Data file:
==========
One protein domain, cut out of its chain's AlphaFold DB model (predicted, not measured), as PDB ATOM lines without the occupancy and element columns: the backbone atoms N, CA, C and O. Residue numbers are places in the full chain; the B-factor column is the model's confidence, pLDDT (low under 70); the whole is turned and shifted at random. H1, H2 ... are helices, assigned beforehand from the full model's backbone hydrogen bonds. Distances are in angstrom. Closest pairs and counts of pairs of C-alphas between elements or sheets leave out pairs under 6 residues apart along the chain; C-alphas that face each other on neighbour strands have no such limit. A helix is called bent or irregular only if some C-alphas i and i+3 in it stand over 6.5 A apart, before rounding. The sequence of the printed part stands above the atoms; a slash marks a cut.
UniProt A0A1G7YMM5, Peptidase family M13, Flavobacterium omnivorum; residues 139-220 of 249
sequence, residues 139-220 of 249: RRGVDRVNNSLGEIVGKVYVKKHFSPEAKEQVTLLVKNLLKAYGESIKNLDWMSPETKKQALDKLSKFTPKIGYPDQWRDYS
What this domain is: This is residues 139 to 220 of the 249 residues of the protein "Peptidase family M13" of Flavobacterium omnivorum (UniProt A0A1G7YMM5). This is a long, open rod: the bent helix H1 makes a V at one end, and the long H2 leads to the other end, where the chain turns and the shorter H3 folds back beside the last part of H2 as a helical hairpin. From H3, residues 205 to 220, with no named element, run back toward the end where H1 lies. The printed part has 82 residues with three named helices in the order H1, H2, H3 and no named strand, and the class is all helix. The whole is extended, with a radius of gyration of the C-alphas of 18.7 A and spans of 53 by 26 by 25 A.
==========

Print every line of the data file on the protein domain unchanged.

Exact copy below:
One protein domain, cut out of its chain's AlphaFold DB model (predicted, not measured), as PDB ATOM lines without the occupancy and element columns: the backbone atoms N, CA, C and O. Residue numbers are places in the full chain; the B-factor column is the model's confidence, pLDDT (low under 70); the whole is turned and shifted at random. H1, H2 ... are helices, assigned beforehand from the full model's backbone hydrogen bonds. Distances are in angstrom. Closest pairs and counts of pairs of C-alphas between elements or sheets leave out pairs under 6 residues apart along the chain; C-alphas that face each other on neighbour strands have no such limit. A helix is called bent or irregular only if some C-alphas i and i+3 in it stand over 6.5 A apart, before rounding. The sequence of the printed part stands above the atoms; a slash marks a cut.
UniProt A0A1G7YMM5, Peptidase family M13, Flavobacterium omnivorum; residues 139-220 of 249
sequence, residues 139-220 of 249: RRGVDRVNNSLGEIVGKVYVKKHFSPEAKEQVTLLVKNLLKAYGESIKNLDWMSPETKKQALDKLSKFTPKIGYPDQWRDYS
What this domain is: This is residues 139 to 220 of the 249 residues of the protein "Peptidase family M13" of Flavobacterium omnivorum (UniProt A0A1G7YMM5). This is a long, open rod: the bent helix H1 makes a V at one end, and the long H2 leads to the other end, where the chain turns and the shorter H3 folds back beside the last part of H2 as a helical hairpin. From H3, residues 205 to 220, with no named element, run back toward the end where H1 lies. The printed part has 82 residues with three named helices in the order H1, H2, H3 and no named strand, and the class is all helix. The whole is extended, with a radius of gyration of the C-alphas of 18.7 A and spans of 53 by 26 by 25 A.